TDEG Update – February 2021

Despite being in the midst of a global pandemic – or maybe because of being in a global pandemic – talk of the climate and ecological emergency seems to be on everyone’s lips and in every media outlet – third only, perhaps unsurprisingly, to the pandemic itself and to Brexit! 

It was announced yesterday on Times Radio that the biggest ever opinion poll on climate change, conducted by the United Nations Development Programme and involving 1.2m people from 50 different countries, found that two thirds of people think that we are in a global climate emergency.

This poll shows that an increasing number of people are on board with this issue.  This figure rises to 77% when you look at the data from the UK.  Unsurprisingly, the youngest people shouted the loudest but well over half of the 60+ group signed up to this too.  This is excellent news because it gives a clear message to politicians that there now needs to be a clear and urgent mandate for action.  The policies people in this poll argued for most of all is the protection of forests and land, renewable energy, climate-friendly farming and investment in green businesses and jobs – all areas we in TDEG look at in the work we do in our project groups.  So what have we been up to during the last couple of months since our last update?  Read on and find out!

TDEG’s new visual model

I thought I’d start off with this graphic, designed and produced by Andrea Mitson, for use on our website and literature to provide a clear image of what TDEG is all about and the current project groups working to support our community in becoming ‘greener’.  Thank you, Andrea!

The sharp-eyed amongst you will notice that we have a new group linked to both the Climate Action and the Ethical Consumer project groups – our new Sustainable Food Network. For more information about how you reduce your environmental impact and make ethical choices about your food, visit our new web pages on Sustainable Food.

Wildlife Group Update – Lynn Crowe

The current lockdown makes meeting up very difficult. But we have made some progress where restrictions allowed. Hopefully, as the year warms up, we will be able to get together to move forward on new ideas. Please get in touch with Lynn (email: if you have any comments or ideas for our future work.

  • Declines in local wildlife – Several of our members have expressed concern about a recent `Guest Writer’s` article in February’s The Village Voice. The article was completely independent from TDEG. Of course, we share the concerns about the loss of biodiversity. Research evidence shows that the overwhelming factors in the loss of biodiversity are agricultural intensification, urban development, pollution, and increasingly, climate change. Nature has always been `red in tooth and claw` – but there is little evidence that the impacts of natural predators are leading to the huge declines we have seen in our local wildlife. You can read more about TDEG’s views on declines in wildlife here .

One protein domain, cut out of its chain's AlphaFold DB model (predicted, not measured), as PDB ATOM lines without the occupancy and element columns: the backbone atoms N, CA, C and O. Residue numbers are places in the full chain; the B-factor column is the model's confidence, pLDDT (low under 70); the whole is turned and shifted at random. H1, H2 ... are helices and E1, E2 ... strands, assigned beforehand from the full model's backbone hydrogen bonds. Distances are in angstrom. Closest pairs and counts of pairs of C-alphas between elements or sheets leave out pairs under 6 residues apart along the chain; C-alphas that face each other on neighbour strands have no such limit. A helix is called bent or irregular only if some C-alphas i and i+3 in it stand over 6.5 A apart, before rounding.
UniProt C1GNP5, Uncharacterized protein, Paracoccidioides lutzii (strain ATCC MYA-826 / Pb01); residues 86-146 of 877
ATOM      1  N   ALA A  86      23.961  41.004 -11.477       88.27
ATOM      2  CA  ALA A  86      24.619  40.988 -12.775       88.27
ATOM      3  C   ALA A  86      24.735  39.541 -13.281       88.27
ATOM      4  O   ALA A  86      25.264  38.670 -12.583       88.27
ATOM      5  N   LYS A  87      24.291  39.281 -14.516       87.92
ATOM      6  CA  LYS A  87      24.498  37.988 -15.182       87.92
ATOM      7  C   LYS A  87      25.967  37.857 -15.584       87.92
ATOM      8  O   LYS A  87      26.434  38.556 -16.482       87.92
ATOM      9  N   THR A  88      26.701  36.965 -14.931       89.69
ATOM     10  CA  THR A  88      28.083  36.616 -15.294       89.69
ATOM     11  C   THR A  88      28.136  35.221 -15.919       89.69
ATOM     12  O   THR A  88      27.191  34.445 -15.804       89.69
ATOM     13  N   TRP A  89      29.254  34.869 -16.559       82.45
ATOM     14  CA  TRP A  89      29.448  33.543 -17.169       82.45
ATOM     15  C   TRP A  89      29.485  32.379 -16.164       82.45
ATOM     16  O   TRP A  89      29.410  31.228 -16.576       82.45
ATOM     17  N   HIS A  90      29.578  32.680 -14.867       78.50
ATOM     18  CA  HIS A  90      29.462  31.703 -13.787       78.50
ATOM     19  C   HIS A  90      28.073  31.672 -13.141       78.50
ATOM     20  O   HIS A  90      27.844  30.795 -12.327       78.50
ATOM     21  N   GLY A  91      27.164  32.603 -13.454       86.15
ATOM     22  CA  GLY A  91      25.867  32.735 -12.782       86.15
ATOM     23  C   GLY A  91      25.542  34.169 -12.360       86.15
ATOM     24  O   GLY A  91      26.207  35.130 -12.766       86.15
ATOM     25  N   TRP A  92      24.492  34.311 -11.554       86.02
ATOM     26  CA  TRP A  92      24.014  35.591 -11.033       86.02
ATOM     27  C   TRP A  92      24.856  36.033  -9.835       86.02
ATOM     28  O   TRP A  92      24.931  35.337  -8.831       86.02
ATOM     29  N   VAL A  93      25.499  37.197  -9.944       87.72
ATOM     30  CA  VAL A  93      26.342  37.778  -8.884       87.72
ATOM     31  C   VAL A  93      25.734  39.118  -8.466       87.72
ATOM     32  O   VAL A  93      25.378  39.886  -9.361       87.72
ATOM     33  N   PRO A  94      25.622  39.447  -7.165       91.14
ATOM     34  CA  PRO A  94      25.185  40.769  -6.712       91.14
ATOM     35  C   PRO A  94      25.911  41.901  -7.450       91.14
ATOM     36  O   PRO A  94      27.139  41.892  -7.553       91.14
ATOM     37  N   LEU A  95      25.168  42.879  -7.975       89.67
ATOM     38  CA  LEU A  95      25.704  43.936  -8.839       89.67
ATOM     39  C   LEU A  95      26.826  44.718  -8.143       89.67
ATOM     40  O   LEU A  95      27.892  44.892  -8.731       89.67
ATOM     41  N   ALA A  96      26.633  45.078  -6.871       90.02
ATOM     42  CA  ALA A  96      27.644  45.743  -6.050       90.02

• Environment Bill – Our members have been writing to our local MP, Sarah Dines, to ask her to support amendments to the forthcoming Environment Bill. The Environment Bill has many good elements, but environmental groups are asking that the bill includes real targets, a stronger, independent `nature watchdog`, and more details around proposed Nature Recovery Strategies. Sadly, the Bill is to be delayed for at least another six months before it is considered in detail in Parliament. This is very disappointing. You can read more here .
  • Community Park around Bishop Pursglove School – We are working with the Tideswell & District Community Association and the Sports Association to improve biodiversity on the sports fields and woodland surrounding Bishop Pursglove School. TDCA are currently consulting with local residents about their views for the future use of the site. When current C19 restrictions allow, we will meet with the TDCA and others on site to discuss next steps, particularly additional tree and hedgerow planting, and encouraging more people to use the site for informal recreation.
  • Bird Boxes – Several owl and kestrel boxes have been fixed in Brushfield and Tideswell (including at the community park) with the help of Peak Boxes’ Lester Hartman’s assistance. We still have a couple of swift boxes to fix, when Lester has the right equipment available. That will complete the grant aided project started last year. We now plan to monitor the use of the existing boxes, before thinking about next steps.
  • Wild Flower Project– Working with Tideswell Parish Council, we have identified a few roadside verges and green spaces where a different approach to grass maintenance would encourage a colourful and diverse range of local wild flowers for the benefit of insects and other wildlife. We also hope to work with local schools and youth groups to design signs to explain the aims of this project. The project will be discussed further when the Parish Council re-tenders its maintenance contracts in the summer.
  • Wildlife Sightings – Following the final blog post on our winter sightings in 2020, we produced a complete list of all the birds, flowers and animals seen within approximately five miles of Tideswell by our members during the whole year. You recorded more than an astounding 200 species. You can see the full list here . Let’s see if we can do even better in 2021!
Climate Action Group – Sheelagh Handy
  • Youth Forum – The Climate Action Group of TDEG can be very proud that they have initiated an Environment Youth Forum for the Peak District! A core group of adults has now formed to support young people in the forum and to oversee the project. Andrea has passed coordination of the project to Carina Humberstone, Youth Engagement Officer for the PDNP. Sheelagh is the contact point for the first wave of young people along with Katherine who is going to include the youth forum as part of her work for the National Trust and Emily who is new to TDEG and Tideswell – welcome Emily.

This is a real collaborative project with The Peak Park and National Trust along with Transition Buxton, Transition New Mills and Hope Valley Climate Action and us.